PKB Ser473 phosphorylation accurately reflects the activation state of PKB
To confirm that phosphorylation of Ser473 of PKB accurately reflects the level of activation of the enzyme, in vitro kinase assays were performed using H2B as a substrate with the results shown in Fig. 4. For particular cytokines and cell combinations, we observed the same relative levels of activation in the in vitro kinase assays as seen in the immunoblots with the phosphospecific PKB Ab (see Fig. 3). In addition, pretreatment with LY294002 reduced the ability of all of the cytokines examined to activate PKB, indicating that the cytokine-induced activation of PKB is PI3K-dependent. Hence, in all cases, activation of PKB is consistently found to be dependent on functional PI3K activity.
Cytokine-induced phosphorylation of Bad is dependent on the cytokine and cell line
Bad, a member of the Bcl-2 family, is Ser-phosphorylated at two sites, Ser112 and Ser136 (31). The latter site is phosphorylated by PKB in response to IL-3 stimulation, and it has been proposed that this accounts for the survival signal generated by IL-3 and PKB (19, 31). Phosphorylation of both sites causes a shift in the migration of Bad on SDS-PAGE (31), and this feature can be used to examine the phosphorylation status of Bad. In MC/9 cells, it has previously been reported that IL-3, GM-CSF, and SCF all induce the conversion of Bad to its slower migrating phosphorylated form, while IL-4 does not (11). Given the established link between PKB activation and Bad phosphorylation, we were interested to determine whether 1) activation of PKB was sufficient to induce dual phosphorylation of Bad in the cells in our study and 2) to determine whether a particular cytokine had the same effect on different cell lines. Therefore, we examined the ability of different cytokines to induce a mobility shift of Bad in MC/9, BaF/3, and FD-6.
In FD-6, as shown in Fig. 5,A, IL-3 stimulation resulted in the complete conversion of Bad to its slower migrating form. IL-4 treatment resulted in a low level, but consistently observed partial phosphorylation of Bad. Interestingly, although insulin was the most potent inducer of PKB activity in FD-6 cells (see Figs. 3 and 4), it only induced a shift in mobility of a very low level of Bad. Pretreatment of FD-6 with the PI3K inhibitor LY294002, partially inhibited the IL-3-induced mobility shift of Bad and almost completely inhibited the IL-4 and insulin-induced phosphorylation of Bad (Fig. 5 A, middle panel). We noted in repeated experiments that the combination of Abs, which we were using, preferentially detected Bad in cytokine-treated samples (particularly apparent after IL-3 treatment). The cells were only treated for between 2 and 10 min with cytokine, and it would be unlikely that the levels of Bad protein would be affected over such a short period of time. Therefore, we feel the most likely explanation is that the Abs have increased affinity for phosphorylated forms of Bad.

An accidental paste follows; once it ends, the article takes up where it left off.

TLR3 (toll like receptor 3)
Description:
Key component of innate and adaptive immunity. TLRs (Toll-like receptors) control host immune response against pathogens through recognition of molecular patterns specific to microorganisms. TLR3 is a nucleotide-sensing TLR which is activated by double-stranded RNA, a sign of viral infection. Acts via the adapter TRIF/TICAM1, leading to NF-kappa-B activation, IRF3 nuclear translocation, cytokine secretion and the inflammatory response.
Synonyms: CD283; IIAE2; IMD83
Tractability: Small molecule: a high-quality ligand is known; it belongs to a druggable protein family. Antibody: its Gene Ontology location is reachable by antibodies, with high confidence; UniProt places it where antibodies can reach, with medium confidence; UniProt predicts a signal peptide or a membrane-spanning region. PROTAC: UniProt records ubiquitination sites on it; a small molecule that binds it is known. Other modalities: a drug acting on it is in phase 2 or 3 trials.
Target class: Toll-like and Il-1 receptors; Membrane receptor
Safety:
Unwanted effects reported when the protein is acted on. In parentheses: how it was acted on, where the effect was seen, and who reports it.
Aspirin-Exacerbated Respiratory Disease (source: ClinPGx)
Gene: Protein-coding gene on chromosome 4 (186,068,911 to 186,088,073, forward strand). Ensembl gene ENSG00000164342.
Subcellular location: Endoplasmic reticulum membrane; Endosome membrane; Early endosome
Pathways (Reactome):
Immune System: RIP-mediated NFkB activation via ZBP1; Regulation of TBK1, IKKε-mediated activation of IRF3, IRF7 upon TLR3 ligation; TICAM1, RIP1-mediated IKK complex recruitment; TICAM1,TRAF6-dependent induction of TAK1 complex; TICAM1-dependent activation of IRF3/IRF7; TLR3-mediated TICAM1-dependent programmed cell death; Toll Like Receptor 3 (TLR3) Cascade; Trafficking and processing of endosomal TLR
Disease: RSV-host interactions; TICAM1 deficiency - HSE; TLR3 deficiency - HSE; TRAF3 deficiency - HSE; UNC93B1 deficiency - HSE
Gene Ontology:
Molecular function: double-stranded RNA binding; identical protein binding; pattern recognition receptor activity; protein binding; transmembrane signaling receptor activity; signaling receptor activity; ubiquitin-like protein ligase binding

Given the low levels of dual Bad phosphorylation we had observed in response to IL-4 and insulin, we decided to investigate in more detail the phosphorylation status of Bad by using Abs specific for phosphorylated Ser112, one of the two sites on Bad required to be phosphorylated in order for its shift in mobility to be observed (31). The immunoblots shown in Fig. 5,A, middle panel, were stripped and reprobed with an Ab that specifically recognizes phosphorylated Ser112 of Bad. The results are shown in the lower panel of Fig. 5 A. IL-3 induced significant phosphorylation of Ser112 of Bad, and both IL-4 and insulin induced low levels of Ser112 phosphorylation. These results complement, and are consistent with, the mobility shift data, which together demonstrate that in FD-6 cells, IL-4 and insulin induce only low levels of dual phosphorylation of Bad. In all cases, pretreatment with LY294002 resulted in decreased Ser112 phosphorylation, showing its dependence on PI3K activity. Attempts to investigate phosphorylation of Ser136, with the Abs currently available, have proved unsuccessful.